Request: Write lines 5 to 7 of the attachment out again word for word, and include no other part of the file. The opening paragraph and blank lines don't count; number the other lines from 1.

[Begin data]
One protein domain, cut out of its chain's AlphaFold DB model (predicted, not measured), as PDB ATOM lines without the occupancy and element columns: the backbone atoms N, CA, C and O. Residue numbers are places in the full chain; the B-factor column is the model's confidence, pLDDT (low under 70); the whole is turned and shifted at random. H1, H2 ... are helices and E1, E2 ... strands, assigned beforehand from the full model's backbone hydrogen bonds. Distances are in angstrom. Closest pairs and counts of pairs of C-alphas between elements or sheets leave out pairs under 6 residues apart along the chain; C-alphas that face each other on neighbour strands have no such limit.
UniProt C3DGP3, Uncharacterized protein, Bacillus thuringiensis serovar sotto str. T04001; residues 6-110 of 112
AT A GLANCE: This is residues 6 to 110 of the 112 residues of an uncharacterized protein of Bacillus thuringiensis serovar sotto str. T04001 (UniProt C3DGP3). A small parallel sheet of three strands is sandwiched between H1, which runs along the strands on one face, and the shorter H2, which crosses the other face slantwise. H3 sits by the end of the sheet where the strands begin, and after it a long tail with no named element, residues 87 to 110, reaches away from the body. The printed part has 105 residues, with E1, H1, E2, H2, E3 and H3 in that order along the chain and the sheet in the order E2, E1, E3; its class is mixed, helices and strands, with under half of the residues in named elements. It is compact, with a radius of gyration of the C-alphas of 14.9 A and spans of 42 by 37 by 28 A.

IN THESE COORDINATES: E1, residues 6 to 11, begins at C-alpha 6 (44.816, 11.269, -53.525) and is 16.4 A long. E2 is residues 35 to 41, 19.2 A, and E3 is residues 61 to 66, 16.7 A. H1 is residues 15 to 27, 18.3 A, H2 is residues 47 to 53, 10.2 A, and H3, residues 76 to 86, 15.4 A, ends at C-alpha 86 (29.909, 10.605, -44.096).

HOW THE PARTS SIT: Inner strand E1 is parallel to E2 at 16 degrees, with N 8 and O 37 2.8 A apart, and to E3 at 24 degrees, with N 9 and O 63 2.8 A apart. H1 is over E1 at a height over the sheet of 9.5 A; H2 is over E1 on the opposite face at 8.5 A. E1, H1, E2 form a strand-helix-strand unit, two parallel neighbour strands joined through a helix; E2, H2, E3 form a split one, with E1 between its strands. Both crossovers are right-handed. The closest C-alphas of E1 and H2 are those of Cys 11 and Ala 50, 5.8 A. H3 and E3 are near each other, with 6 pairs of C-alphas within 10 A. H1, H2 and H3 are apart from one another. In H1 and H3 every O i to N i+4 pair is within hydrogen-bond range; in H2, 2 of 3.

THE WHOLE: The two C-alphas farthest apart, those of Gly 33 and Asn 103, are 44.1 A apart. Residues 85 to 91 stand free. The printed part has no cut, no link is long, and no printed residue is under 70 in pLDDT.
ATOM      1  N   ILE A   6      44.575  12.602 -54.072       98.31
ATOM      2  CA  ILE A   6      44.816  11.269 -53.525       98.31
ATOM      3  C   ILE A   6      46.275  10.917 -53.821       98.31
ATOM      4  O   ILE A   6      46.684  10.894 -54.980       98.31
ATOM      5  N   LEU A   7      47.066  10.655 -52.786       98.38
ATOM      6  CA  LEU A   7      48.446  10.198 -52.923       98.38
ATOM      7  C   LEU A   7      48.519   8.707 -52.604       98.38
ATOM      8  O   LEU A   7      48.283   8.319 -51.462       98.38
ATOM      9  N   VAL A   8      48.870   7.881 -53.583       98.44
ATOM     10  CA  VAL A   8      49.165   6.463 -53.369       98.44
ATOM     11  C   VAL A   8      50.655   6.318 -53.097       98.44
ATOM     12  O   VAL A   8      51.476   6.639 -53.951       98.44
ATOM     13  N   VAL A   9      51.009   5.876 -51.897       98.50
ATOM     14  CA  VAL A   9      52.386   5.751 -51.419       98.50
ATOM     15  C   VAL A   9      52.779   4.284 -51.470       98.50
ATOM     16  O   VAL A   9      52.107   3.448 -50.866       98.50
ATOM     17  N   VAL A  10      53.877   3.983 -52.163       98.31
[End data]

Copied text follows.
THE WHOLE: The two C-alphas farthest apart, those of Gly 33 and Asn 103, are 44.1 A apart. Residues 85 to 91 stand free. The printed part has no cut, no link is long, and no printed residue is under 70 in pLDDT.
ATOM      1  N   ILE A   6      44.575  12.602 -54.072       98.31
ATOM      2  CA  ILE A   6      44.816  11.269 -53.525       98.31